When it begins, Nur speaks mostly of food and drink, spending copious amounts of time thinking of meals and talking about what he wanted and liked best. The young men come with him and eat as well, and Deven has to call Murad and beg for money to indulge all their food requests. He tells him to bring cash from the magazine for incidentals. Murad comes with the money, but sullenly tells Deven he will cut his fee.
Time passes. Sometimes, to Deven’s delight, Nur would grab a book and read his work to a rapt audience. Deven urges Chiku to turn on the recorder but as soon as he does, Nur starts to complain about the evils of technology. Then he switches to poems from his youth, but Chiku still fumbles with the machine and gets none of it. When it is back on, Nur is mundanely speaking in prose of what Delhi used to be like. Deven tells Chiku to turn off the machine but the boy is dozing.
Nur and his rabble start drinking again and Chiku’s recording captures all their expletives and abuse. Deven is mightily annoyed, and feels like Chiku’s ineptitude is ruining everything. The young men also annoy him, trying to turn the sessions into drinking parties.
It is hard to separate poetry from prose, life from art; when Deven realizes this he tries to have Chiku turn on the machine even when Nur is talking about events in his life, but Nur abruptly stops his meditation. At one point Deven asks him point-blank if he was writing poetry during the period he was talking about, and Nur grows enraged at the question, yelling at Deven that he cannot produce poetry on demand. Chiku catches only Deven’s humiliation on tape.
Sometimes, though, Nur would soberly recite his verse out of the blue, but most of the time he was quoting other poets who were influential for him, such as Byron and Shelley. Deven realizes Chiku captures “three renditions of Keats’s long narrative but not a line left of Nur’s own poem that he had recited later” (157).
Once a violent quarrel with female voices breaks out downstairs, and when Deven goes to investigate, a young man laughingly tells him someone must have overstayed his welcome at the brothel. Deven hates this louche character, but all the young men join in talking about their times at the brothel. Later the young man comes to Deven and asks if he knew that Nur found his second wife here at this brothel, and maybe he is looking for a third. He guffaws while Deven incredulously wonders why he has to deal with “the stained, soiled, discolored, and odorous rags of [Nur’s] life as well” (158) as his work.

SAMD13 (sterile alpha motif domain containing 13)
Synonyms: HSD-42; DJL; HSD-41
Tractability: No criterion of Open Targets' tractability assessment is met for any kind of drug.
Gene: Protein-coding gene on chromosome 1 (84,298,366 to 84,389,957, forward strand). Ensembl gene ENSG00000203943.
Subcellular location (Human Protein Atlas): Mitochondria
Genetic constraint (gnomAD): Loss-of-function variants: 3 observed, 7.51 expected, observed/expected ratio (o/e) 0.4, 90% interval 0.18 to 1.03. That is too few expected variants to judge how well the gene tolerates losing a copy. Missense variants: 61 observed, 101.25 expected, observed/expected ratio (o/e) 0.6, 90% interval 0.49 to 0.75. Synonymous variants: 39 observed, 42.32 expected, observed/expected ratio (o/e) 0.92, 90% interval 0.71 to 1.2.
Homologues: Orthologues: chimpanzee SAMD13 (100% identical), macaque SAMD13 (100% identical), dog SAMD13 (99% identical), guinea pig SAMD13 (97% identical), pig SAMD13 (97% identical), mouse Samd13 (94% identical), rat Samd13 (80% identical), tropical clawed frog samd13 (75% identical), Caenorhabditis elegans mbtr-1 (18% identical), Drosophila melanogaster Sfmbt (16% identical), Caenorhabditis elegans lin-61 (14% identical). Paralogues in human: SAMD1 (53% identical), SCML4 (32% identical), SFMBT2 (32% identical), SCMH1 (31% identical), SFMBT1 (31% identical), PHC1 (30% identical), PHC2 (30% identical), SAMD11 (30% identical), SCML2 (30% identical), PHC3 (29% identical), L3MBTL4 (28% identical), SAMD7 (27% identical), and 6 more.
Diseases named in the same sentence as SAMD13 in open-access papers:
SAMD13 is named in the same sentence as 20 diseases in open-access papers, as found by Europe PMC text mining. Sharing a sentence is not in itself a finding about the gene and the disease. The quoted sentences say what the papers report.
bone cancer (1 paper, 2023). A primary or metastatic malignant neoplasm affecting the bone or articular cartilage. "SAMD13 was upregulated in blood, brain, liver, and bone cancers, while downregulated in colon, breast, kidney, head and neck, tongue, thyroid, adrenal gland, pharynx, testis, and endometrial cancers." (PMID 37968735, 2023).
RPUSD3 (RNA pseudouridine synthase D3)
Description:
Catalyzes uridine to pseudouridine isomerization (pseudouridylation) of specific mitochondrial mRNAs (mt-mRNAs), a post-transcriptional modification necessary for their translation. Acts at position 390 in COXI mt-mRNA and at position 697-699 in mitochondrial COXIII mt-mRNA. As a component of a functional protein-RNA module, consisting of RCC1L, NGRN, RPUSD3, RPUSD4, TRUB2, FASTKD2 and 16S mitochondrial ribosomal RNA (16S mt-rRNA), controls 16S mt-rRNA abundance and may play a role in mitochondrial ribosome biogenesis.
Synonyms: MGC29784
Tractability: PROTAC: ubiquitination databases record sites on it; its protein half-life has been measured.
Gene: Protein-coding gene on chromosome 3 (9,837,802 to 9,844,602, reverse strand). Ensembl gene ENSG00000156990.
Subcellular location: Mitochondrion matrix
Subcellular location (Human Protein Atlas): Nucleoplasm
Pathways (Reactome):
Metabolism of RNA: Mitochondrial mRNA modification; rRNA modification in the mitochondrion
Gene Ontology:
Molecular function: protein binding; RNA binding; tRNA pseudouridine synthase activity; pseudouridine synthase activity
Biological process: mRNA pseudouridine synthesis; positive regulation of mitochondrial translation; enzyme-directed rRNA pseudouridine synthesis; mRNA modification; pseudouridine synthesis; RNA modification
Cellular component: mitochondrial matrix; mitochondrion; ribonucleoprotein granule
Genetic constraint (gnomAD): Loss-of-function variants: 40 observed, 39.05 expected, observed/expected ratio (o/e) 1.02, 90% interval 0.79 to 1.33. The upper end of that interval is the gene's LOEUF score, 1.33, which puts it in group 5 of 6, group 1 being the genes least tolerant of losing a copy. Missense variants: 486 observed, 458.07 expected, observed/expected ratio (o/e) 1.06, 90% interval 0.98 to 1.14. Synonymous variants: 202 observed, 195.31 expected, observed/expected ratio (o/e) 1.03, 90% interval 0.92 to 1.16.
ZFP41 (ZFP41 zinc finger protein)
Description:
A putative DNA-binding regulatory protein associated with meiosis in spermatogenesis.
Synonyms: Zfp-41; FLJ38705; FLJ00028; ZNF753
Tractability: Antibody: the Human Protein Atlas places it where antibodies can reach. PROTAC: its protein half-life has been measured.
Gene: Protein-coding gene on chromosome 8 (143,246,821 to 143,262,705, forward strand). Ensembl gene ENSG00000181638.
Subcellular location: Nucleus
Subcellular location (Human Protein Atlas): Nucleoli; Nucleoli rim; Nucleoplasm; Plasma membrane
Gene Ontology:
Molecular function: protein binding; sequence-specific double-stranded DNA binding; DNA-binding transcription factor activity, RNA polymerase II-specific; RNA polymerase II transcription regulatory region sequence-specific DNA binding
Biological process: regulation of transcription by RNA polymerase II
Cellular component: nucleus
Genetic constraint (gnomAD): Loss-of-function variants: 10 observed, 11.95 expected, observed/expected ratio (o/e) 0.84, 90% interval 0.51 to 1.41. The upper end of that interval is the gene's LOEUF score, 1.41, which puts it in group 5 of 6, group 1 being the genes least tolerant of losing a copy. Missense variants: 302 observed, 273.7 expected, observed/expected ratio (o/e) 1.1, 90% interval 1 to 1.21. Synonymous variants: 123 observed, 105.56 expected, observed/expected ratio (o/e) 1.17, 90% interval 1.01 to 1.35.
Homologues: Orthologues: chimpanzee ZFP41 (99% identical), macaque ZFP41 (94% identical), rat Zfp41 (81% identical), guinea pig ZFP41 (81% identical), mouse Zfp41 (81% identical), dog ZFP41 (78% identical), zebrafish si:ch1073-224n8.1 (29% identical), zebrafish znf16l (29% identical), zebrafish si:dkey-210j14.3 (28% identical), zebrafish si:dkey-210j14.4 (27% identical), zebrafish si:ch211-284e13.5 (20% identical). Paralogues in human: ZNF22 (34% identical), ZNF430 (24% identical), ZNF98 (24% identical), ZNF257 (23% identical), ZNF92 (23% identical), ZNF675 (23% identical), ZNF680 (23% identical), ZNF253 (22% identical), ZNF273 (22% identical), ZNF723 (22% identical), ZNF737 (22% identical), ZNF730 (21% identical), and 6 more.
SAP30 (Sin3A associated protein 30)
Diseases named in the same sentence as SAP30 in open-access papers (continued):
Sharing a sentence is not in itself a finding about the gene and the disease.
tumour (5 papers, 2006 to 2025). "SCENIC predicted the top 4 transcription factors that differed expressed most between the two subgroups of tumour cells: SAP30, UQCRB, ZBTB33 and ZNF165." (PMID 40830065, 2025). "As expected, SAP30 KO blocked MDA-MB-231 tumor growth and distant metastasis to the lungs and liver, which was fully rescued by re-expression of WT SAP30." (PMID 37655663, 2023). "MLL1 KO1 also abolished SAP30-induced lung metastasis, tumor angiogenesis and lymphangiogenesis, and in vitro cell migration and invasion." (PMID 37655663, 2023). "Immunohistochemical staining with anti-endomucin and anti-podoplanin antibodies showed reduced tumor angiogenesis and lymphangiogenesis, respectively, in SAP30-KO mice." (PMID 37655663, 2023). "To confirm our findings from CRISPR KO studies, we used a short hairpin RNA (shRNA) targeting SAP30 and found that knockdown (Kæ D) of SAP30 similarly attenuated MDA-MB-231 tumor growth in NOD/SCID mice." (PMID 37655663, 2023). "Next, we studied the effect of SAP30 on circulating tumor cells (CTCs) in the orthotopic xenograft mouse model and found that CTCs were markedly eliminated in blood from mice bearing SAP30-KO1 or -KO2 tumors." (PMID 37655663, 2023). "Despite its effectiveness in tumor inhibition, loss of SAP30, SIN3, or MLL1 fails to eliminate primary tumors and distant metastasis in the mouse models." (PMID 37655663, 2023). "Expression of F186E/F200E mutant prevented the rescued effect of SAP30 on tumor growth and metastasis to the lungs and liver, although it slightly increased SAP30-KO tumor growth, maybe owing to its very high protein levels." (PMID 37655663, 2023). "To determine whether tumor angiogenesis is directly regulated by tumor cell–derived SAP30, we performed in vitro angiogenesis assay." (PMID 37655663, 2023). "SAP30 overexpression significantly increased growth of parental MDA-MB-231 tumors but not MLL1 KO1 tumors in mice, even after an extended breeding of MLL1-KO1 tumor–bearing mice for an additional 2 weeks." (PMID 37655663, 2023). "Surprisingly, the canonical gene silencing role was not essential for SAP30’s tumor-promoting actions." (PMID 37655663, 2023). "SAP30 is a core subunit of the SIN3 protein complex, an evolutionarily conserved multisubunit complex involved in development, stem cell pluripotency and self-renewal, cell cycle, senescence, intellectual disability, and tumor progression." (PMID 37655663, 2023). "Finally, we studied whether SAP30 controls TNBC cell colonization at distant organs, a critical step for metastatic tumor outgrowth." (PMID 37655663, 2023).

The days pass. Deven enters the room with trepidation every time. The streets are cacophonous and everyone is distracted. People constantly milk Deven for money, and Chiku rarely seems to record when Nur happens to thunder out a random poem from his glory days.
Chiku tells Deven he has to leave, but Deven shrilly tells him he cannot go anywhere until the job is done and will not be paid until then. When Deven complains to Murad of the boy, Murad says it makes sense since it was to be a three-day project and it has been three weeks. Hearing this, Deven is shocked. Murad warns him he needs to wind this all up soon so he can send the issue to the press. Deven is loath to wrap up just as he feels Nur is starting to deliver; he needs more reminisces of the literary world, of the poets and writers Nur knew, and his recollection of his own work. If Deven can get this, he will have the brilliant recording as well as enough material for the interview and even for a memoir. Thinking about the recording process, he decides to take notes himself rather than solely rely on Chiku.
In Delhi, Deven is staying at the home of an old childhood friend, Raj. Raj is not there, but his elderly aunt is, and she silently welcomes Deven in. He is not sure she remembers him, but it is a pleasant enough flat. There is another man staying there, whom Deven learns is a tailor. The man is loquacious and seems to have even greater privilege than Deven in the home, which annoys him, but the man explains he prays with the old woman and helps with other religious rituals. When he goes on and on about his customers, Deven wishes he would be quiet but he does not want to lose his space there, as it is within walking distance of where he works with Nur every day.
He thinks of his recording strategy for the next day, but nothing helps. Nur initially says he is tired and has nothing to say, but then launches into verse, which Chiku does not catch. Nur sees Deven scribbling the verse down, which no one had ever heard of, and grabs the notebook and starts writing in it himself. Nur soon throws the pencil down and says his writing days are over, drinking voraciously. He moans that women and dance have overtaken him and nothing remains. The young sycophants try to calm him. Deven tells him his poetry will live forever, but Nur does not care. He stands heavily and tells Deven to keep the entries; he is done with the recording, and at his age, all he wants is “the primordial sleep” (169).
Though Deven experiences a brief rush of exhilaration and hope when his recording project is approved and funded—and then when Siddiqui and Murad step in with financial help for the payment and the incidentals, respectively—the project is a disaster from the moment Chotu presses "Record." Chotu himself is one of the problems, as is Deven’s ineptitude with the recording technology. Because Deven does not inspire respect and is too weak to enforce ideal conditions, Nur’s rabble holds sway just as it did in Nur’s own home. The great poet is also in fine form, discoursing volubly on food and only rarely bursting into (random) bits of poetry—some of it not even his own. Though the reader might hope that excellent editing may make something out of this nothing, this will not be the case.